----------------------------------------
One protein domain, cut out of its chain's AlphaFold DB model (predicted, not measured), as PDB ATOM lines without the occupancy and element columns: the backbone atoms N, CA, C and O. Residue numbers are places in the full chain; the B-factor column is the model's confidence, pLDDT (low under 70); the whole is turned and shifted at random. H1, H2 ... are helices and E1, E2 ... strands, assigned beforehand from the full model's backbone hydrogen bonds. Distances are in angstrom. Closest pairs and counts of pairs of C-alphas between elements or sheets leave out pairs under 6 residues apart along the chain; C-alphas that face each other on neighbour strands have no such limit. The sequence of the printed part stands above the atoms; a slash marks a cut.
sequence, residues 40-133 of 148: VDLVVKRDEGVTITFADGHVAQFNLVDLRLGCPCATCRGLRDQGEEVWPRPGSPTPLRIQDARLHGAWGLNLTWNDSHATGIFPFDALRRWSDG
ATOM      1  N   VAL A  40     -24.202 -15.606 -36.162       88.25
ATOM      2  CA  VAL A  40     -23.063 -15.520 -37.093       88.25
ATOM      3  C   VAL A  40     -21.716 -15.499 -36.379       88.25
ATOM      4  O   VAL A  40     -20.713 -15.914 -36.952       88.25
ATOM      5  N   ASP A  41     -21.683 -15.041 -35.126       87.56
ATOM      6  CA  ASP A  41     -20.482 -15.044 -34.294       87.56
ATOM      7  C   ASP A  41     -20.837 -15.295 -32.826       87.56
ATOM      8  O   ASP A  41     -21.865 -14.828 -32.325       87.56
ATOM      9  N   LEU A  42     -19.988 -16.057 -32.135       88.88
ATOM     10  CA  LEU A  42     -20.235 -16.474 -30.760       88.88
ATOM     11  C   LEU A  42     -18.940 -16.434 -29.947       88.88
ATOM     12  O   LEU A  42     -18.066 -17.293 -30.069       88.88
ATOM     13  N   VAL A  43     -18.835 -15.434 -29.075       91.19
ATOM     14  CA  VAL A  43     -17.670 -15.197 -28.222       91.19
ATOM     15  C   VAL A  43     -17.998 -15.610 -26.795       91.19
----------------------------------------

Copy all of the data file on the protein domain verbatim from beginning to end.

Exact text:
One protein domain, cut out of its chain's AlphaFold DB model (predicted, not measured), as PDB ATOM lines without the occupancy and element columns: the backbone atoms N, CA, C and O. Residue numbers are places in the full chain; the B-factor column is the model's confidence, pLDDT (low under 70); the whole is turned and shifted at random. H1, H2 ... are helices and E1, E2 ... strands, assigned beforehand from the full model's backbone hydrogen bonds. Distances are in angstrom. Closest pairs and counts of pairs of C-alphas between elements or sheets leave out pairs under 6 residues apart along the chain; C-alphas that face each other on neighbour strands have no such limit. The sequence of the printed part stands above the atoms; a slash marks a cut.
sequence, residues 40-133 of 148: VDLVVKRDEGVTITFADGHVAQFNLVDLRLGCPCATCRGLRDQGEEVWPRPGSPTPLRIQDARLHGAWGLNLTWNDSHATGIFPFDALRRWSDG
ATOM      1  N   VAL A  40     -24.202 -15.606 -36.162       88.25
ATOM      2  CA  VAL A  40     -23.063 -15.520 -37.093       88.25
ATOM      3  C   VAL A  40     -21.716 -15.499 -36.379       88.25
ATOM      4  O   VAL A  40     -20.713 -15.914 -36.952       88.25
ATOM      5  N   ASP A  41     -21.683 -15.041 -35.126       87.56
ATOM      6  CA  ASP A  41     -20.482 -15.044 -34.294       87.56
ATOM      7  C   ASP A  41     -20.837 -15.295 -32.826       87.56
ATOM      8  O   ASP A  41     -21.865 -14.828 -32.325       87.56
ATOM      9  N   LEU A  42     -19.988 -16.057 -32.135       88.88
ATOM     10  CA  LEU A  42     -20.235 -16.474 -30.760       88.88
ATOM     11  C   LEU A  42     -18.940 -16.434 -29.947       88.88
ATOM     12  O   LEU A  42     -18.066 -17.293 -30.069       88.88
ATOM     13  N   VAL A  43     -18.835 -15.434 -29.075       91.19
ATOM     14  CA  VAL A  43     -17.670 -15.197 -28.222       91.19
ATOM     15  C   VAL A  43     -17.998 -15.610 -26.795       91.19